Degree Granting Department
Civil and Environmental Engineering
Jeffrey A. Cunningham
Anodic Stripping Voltammetry, Developing World, Heavy Metal Leaching, Self-Supply Water, Sub-Saharan Africa
Access to safe water supply--a major determinant of public health--is less than 50% in Madagascar, and access to piped, treated water remains out of reach financially for many in the urban and peri-urban areas where available. The Self-supply option of the Pitcher Pump has been meeting the need for household water in coastal areas of Madagascar since the early 1960s and has proven a sustainable option for many. These pumps make use of leaded components in the construction, however, which may pose a health risk for heavy metal intoxication and therefore cause the water to be unsafe for drinking and cooking. This study assesses the potential for lead (Pb) leaching from Pitcher Pump systems into water at levels of health concern. The objectives of this study are to assess Pb concentrations in water drawn from Pitcher Pumps, to determine the relationship between various factors and the Pb levels, to make a preliminary assessment of public health implications of Pb contamination, and to offer informed recommendations to reduce the likelihood of consuming contaminated water.
A field study was undertaken to measure concentrations of dissolved Pb in water from Pitcher Pumps under recently flushed and first-draw pumping conditions at 18 households in the city of Tamatave, Madagascar. Variables potentially affecting Pb leaching were determined including pump age, depth to the well screen, pump manufacturer, season of sample collection, and basic water quality indicators. Sampling campaigns were conducted three times over the course of eight months. Time-release case studies were also carried out at two households to determine the time scale over which the Pb concentration in stationary water reaches equilibrium with the Pb-containing system components. Pilot studies of iron (Fe)-for-Pb substitution of select pump system components were carried out at the same two households to attribute the major contribution of Pb leaching to one set of parts and to assess one strategy for decreasing dissolved Pb concentrations. Finally, the Internal Exposure Uptake Biokinetic Model for Lead in Children (IEUBK Model) of the US Environmental Protection Agency (EPA) was employed to estimate realistic blood lead levels (BLLs) in children under five years of age, based on Pb concentrations measured in the water.
Of the 18 pumps sampled, 15 produced at least one sample exceeding the World Health Organization (WHO) provisional guideline of 10 [um]g/L dissolved Pb in water. Specifically, 67% of all samples showed concentrations above 10 [um]g/L under first-draw pumping conditions. Flushing the pumps prior to use decreased the Pb levels significantly (p < 0.0001), with only 35% of samples exceeding the provisional guideline. Under flushed conditions, the median Pb concentration in pumped water was 9 [um]g/L, down from 13 [um]g/L at one hour of inactivity. No statistically significant correlations were observed between measured Pb concentrations and factors like the season of sample collection, pump age, manufacturer, or water quality indicators like pH or temperature. Under first-draw conditions, the concentration of Pb in water increased with increasing duration of pump inactivity, until equilibrium was reached with the leaded pump components. For two pumps, substitution of Fe valves for Pb greatly decreased Pb concentrations in the water, from 37-100 [um]g/L and 7-24 [um]g/L down to 3-4 [um]g/L and 2-8 [um]g/L, respectively. Model-predicted geometric mean BLLs in children range from about 2-8 [um]g/dL, in some instances exceeding the Centers for Disease Control and Prevention (CDC) guideline for an elevated BLL (5 [um]g/dL), depending on the exposure concentrations.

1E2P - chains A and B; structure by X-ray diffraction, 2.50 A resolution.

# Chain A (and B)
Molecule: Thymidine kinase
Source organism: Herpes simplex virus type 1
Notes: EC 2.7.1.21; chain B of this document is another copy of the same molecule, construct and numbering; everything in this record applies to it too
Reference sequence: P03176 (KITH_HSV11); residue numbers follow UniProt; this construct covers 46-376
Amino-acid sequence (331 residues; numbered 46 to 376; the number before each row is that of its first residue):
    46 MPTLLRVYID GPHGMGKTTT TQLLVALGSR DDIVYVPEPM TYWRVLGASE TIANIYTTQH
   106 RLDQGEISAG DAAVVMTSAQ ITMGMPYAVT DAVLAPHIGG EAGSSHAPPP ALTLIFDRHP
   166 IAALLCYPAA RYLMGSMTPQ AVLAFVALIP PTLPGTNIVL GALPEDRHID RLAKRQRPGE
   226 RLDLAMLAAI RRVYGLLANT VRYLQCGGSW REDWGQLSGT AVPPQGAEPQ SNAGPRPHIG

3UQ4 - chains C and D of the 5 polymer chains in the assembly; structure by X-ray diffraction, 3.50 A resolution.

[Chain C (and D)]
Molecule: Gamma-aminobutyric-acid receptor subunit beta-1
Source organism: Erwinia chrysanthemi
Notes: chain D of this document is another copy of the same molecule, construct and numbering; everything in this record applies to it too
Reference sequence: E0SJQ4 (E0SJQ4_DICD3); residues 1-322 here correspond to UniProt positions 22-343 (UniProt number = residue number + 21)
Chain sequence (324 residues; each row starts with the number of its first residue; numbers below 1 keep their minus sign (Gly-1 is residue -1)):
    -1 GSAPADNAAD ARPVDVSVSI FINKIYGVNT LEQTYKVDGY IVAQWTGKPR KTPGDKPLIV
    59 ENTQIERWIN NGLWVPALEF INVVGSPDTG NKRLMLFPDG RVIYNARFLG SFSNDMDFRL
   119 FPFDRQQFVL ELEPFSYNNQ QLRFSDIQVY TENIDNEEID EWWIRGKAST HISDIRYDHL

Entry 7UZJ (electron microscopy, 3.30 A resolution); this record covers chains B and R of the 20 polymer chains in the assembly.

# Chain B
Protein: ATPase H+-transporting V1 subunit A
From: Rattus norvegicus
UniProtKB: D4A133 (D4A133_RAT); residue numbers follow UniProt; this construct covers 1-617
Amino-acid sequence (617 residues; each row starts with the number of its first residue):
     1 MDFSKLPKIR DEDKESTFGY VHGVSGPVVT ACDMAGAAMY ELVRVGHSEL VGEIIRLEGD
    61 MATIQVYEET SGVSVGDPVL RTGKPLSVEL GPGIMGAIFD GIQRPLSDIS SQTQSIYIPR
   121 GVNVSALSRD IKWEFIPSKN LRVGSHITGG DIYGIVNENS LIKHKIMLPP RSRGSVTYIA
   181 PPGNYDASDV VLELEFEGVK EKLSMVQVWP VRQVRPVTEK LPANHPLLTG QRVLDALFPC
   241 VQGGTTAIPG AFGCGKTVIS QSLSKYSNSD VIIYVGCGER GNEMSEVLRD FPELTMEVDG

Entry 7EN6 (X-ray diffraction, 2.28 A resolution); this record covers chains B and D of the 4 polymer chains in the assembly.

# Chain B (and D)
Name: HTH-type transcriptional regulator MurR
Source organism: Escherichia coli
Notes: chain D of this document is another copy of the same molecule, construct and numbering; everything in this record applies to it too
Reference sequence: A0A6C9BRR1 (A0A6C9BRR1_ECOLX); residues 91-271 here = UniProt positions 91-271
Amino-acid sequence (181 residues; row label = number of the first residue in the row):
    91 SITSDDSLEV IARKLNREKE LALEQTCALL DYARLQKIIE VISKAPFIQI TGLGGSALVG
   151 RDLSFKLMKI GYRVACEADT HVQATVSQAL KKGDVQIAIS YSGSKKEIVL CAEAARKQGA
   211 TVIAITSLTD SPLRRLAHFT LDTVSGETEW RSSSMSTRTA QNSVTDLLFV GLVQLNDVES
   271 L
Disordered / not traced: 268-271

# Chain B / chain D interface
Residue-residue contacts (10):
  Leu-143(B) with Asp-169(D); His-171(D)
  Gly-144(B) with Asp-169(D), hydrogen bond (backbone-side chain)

This study finds that water provided by Pitcher Pump systems in Madagascar frequently exceeds the WHO provisional guideline value for safe consumption under first-draw conditions, and may do so even after flushing the pumps. The Pb concentrations measured in the field have the potential to elevate BLLs in children under five to levels implicated in serious health issues. Leaching of Pb into the water is therefore an issue of concern for users of the Pitcher Pump systems in Tamatave, and likely for other areas served by this technology. Flushing the pumps before water collection generally reduces Pb levels in the water. These results suggest that most of the Pb leaches from pure Pb check valve weights at the mouth of the pump, and consequently, a substitution of Fe weights on the valves greatly reduces Pb concentrations and the probability for exceeding the WHO provisional guideline. Relatively simple operational changes on the part of the pump manufacturers and the pump users might, therefore, help to ensure the continued sustainability of Pitcher Pumps in eastern Madagascar.
Scholar Commons Citation
Akers, David Bradlee, "Lead (Pb) Contamination of Water Drawn from Pitcher Pumps in Eastern Madagascar" (2014). Graduate Theses and Dissertations.